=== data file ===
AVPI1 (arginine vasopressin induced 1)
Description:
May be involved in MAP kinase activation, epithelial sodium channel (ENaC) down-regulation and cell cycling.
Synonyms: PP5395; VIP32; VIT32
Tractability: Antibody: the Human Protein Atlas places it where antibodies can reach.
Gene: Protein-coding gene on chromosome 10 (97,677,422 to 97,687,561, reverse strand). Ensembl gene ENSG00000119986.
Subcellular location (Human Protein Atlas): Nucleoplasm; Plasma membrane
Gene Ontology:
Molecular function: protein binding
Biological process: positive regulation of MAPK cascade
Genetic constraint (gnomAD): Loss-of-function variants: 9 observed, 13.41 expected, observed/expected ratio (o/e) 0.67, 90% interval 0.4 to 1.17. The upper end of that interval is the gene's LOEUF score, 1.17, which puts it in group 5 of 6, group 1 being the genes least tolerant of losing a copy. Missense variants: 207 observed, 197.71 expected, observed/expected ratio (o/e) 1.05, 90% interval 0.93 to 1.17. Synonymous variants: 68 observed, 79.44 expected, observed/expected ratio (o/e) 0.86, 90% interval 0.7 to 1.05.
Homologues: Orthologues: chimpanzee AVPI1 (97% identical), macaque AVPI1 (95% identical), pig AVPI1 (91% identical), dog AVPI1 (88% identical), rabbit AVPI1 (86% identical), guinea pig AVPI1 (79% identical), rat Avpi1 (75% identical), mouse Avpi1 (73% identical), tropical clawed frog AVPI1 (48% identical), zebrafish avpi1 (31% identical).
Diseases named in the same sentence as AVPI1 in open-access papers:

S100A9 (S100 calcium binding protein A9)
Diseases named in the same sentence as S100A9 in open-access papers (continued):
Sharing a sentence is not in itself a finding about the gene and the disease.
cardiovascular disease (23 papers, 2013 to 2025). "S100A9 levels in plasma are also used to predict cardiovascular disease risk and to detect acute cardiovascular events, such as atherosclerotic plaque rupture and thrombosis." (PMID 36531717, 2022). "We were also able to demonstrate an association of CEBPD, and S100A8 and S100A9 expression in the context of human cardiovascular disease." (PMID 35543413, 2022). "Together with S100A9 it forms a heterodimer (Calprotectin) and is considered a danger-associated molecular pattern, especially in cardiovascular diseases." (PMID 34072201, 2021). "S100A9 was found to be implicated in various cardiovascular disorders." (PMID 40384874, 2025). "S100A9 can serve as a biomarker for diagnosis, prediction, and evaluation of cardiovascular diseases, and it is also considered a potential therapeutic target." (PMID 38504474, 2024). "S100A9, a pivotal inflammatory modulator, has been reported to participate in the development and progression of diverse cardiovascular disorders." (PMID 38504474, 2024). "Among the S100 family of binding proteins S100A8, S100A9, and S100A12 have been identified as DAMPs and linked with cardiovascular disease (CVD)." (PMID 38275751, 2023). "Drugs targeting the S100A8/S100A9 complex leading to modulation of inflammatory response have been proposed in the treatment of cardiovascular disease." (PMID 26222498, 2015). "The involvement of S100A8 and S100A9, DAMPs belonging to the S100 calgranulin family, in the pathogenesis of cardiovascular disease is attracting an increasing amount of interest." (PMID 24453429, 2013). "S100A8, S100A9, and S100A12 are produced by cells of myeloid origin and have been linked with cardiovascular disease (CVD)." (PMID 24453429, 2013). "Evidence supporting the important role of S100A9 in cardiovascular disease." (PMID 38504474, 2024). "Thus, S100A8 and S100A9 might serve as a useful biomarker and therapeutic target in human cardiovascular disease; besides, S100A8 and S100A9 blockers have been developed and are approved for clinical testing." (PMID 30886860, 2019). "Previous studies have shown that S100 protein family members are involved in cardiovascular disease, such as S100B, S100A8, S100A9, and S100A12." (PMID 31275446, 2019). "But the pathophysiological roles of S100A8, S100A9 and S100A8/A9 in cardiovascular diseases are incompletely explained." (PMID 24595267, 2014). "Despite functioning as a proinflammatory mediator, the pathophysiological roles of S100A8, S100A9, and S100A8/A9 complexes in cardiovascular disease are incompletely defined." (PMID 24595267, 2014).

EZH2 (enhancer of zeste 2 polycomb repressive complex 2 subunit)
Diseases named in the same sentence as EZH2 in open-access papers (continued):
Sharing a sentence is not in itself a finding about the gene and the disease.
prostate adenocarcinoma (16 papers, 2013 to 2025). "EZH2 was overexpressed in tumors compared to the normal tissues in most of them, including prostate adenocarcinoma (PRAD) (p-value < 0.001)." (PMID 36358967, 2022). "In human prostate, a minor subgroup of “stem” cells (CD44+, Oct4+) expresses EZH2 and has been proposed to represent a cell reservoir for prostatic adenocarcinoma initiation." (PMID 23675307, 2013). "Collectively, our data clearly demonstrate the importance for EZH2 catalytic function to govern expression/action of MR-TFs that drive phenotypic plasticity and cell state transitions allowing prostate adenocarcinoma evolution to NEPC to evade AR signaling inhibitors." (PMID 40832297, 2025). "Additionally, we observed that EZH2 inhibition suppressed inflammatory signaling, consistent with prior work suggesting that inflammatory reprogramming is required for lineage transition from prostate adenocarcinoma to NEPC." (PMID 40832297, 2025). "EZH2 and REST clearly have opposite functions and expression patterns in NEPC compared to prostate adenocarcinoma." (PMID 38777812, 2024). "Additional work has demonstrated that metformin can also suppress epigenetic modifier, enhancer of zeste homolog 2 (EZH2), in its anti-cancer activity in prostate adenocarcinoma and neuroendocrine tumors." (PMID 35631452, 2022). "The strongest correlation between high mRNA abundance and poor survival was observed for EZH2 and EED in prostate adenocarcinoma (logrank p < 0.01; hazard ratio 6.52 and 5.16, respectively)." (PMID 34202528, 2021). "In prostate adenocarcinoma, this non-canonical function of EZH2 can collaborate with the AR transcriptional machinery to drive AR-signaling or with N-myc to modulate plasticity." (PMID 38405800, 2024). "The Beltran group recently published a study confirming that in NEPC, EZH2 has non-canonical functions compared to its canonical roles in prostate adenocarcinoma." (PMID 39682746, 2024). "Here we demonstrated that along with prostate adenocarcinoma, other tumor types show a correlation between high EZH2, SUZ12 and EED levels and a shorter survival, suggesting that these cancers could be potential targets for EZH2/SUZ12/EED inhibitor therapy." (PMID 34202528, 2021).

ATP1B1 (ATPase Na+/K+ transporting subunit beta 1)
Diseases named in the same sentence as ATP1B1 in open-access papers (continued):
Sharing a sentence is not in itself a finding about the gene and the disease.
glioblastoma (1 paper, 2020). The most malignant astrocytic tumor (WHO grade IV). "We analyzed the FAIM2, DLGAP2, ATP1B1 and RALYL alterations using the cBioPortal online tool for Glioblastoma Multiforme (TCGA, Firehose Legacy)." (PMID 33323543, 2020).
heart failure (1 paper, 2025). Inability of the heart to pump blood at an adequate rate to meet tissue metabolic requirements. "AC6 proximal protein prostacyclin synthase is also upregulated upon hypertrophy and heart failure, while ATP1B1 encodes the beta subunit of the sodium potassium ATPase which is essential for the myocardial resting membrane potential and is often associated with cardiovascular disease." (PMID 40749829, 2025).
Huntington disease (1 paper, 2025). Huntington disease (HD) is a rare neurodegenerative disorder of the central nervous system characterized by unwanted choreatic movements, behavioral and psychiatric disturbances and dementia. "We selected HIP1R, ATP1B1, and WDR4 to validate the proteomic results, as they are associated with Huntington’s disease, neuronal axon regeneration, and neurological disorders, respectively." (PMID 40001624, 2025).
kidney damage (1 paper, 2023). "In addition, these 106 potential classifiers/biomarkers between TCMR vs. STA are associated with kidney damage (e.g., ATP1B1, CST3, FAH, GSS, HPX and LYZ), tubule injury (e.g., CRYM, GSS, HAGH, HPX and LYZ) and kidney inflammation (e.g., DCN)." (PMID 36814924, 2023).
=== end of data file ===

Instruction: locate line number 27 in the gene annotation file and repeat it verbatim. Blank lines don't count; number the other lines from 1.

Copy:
Huntington disease (1 paper, 2025). Huntington disease (HD) is a rare neurodegenerative disorder of the central nervous system characterized by unwanted choreatic movements, behavioral and psychiatric disturbances and dementia. "We selected HIP1R, ATP1B1, and WDR4 to validate the proteomic results, as they are associated with Huntington’s disease, neuronal axon regeneration, and neurological disorders, respectively." (PMID 40001624, 2025).